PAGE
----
BIRMINGHAM — The 1819 News team came together on October 18 to celebrate being in business across Alabama for two years.

1819 News, a nonprofit LLC, strives to work and fight for the people of Alabama. The mission is to tell news with honesty and integrity while "rising to the moment of truth" and focusing on Alabama values.

The brainchild of CEO Bryan Dawson, 1819 News has been a watchman in the dark and light to inform citizens of deep-rooted issues that political, social, and business leaders consider, face, and change every day.

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Photo: Brian Moats.

Dawson got the idea for 1819 News after the 2020 election. It was a mission dear to his heart.

"After the 2020 election it became clear that the only way to do that was to focus closer to home," said Dawson. "Trying to fix Washington DC was like trying to put out the sun with a water pistol. We need strong families, strong churches, strong communities that know what is going on in their government so they can take responsibility for it and put an end to the crony corruption that plagues our state. It became clear that we needed a real news organization in Alabama. By the grace of God, we've been able to put together one heck of a team that has done an amazing job and we've had an undeniable impact on the state in our first two years. We're just getting started."

1819 News Editor in Chief Jeff Poor said taking on such a task has been challenging yet rewarding.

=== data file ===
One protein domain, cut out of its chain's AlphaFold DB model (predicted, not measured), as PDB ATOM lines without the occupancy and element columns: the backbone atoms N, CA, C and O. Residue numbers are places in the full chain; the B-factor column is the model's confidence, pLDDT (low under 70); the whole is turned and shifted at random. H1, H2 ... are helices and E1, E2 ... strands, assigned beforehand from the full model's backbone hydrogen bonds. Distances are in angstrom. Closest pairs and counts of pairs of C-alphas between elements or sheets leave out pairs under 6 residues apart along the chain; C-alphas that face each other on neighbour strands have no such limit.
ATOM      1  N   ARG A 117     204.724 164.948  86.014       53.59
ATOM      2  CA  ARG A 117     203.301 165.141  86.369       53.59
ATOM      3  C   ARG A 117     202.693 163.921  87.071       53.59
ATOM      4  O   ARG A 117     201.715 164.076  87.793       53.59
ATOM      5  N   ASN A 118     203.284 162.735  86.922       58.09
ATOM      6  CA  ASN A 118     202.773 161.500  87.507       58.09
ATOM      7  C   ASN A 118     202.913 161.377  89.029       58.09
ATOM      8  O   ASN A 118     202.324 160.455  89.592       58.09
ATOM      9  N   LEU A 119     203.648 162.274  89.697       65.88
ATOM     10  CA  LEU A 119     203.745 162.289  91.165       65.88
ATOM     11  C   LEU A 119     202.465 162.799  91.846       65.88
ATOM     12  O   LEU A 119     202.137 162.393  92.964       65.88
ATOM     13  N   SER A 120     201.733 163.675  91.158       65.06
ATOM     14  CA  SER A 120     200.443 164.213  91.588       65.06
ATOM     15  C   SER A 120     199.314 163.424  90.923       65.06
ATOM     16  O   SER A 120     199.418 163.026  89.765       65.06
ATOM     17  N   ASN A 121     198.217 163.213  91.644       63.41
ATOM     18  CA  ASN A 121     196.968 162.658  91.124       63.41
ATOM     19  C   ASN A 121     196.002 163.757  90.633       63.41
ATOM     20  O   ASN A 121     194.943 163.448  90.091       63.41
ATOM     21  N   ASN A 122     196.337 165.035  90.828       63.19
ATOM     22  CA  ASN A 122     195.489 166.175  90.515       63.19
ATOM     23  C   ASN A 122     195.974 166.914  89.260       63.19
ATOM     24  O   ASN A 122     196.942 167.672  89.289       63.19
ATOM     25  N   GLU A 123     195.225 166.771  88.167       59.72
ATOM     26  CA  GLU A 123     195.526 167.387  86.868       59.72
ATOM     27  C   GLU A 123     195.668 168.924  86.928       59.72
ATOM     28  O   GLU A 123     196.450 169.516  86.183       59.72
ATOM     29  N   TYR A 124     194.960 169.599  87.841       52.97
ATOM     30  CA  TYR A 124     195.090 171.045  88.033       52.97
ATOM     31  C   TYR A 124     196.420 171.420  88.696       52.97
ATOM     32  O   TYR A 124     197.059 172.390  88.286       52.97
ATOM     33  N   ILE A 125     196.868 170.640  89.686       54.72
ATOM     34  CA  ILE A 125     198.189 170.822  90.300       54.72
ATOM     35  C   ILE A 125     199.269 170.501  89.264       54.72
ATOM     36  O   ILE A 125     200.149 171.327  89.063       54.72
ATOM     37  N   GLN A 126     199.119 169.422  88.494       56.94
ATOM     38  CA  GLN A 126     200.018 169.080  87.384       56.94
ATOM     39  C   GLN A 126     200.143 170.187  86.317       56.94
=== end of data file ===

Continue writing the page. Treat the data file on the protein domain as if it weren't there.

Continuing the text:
"It's important for us to present the average Alabamian's view on issues challenging the state and put it at the forefront for policymakers," Poor said. "Many lawmakers want to do the right thing, but we have to make sure they know what matters to taxpayers and their constituents."

1819 News has done in-depth reporting on redistricting, midterm elections, challenges following the COVID pandemic, grocery tax cuts, public education, school choice, illegal gambling, prison plans, constitutional carry, voter integrity and the overturning of Roe v. Wade.

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Photo: Brian Moats.

Specifically, 1819 News has broken news such as former House Speaker Mac McCutcheon's involvement in a company that was a target of the U.S. Department of Justice and the discovery of racist texts by members of Auburn's Black Student Union. The organization also provided continued coverage of issues surrounding the Alabama Department of Transportation director John Cooper, Montgomery Mayor Steven Reed, Jefferson County Sheriff Mark Pettway and Mobile annexation, making the city the second-largest in the state.

"I have seven children and I am going to fight with everything I have to make sure they have an Alabama worth living in when they grow up and raise my grandchildren," said Dawson. "Previous generations have kicked the can down the road and refused to stand up to the issues that are plaguing us, and I'll be damned if I kick the can down the road for my children."

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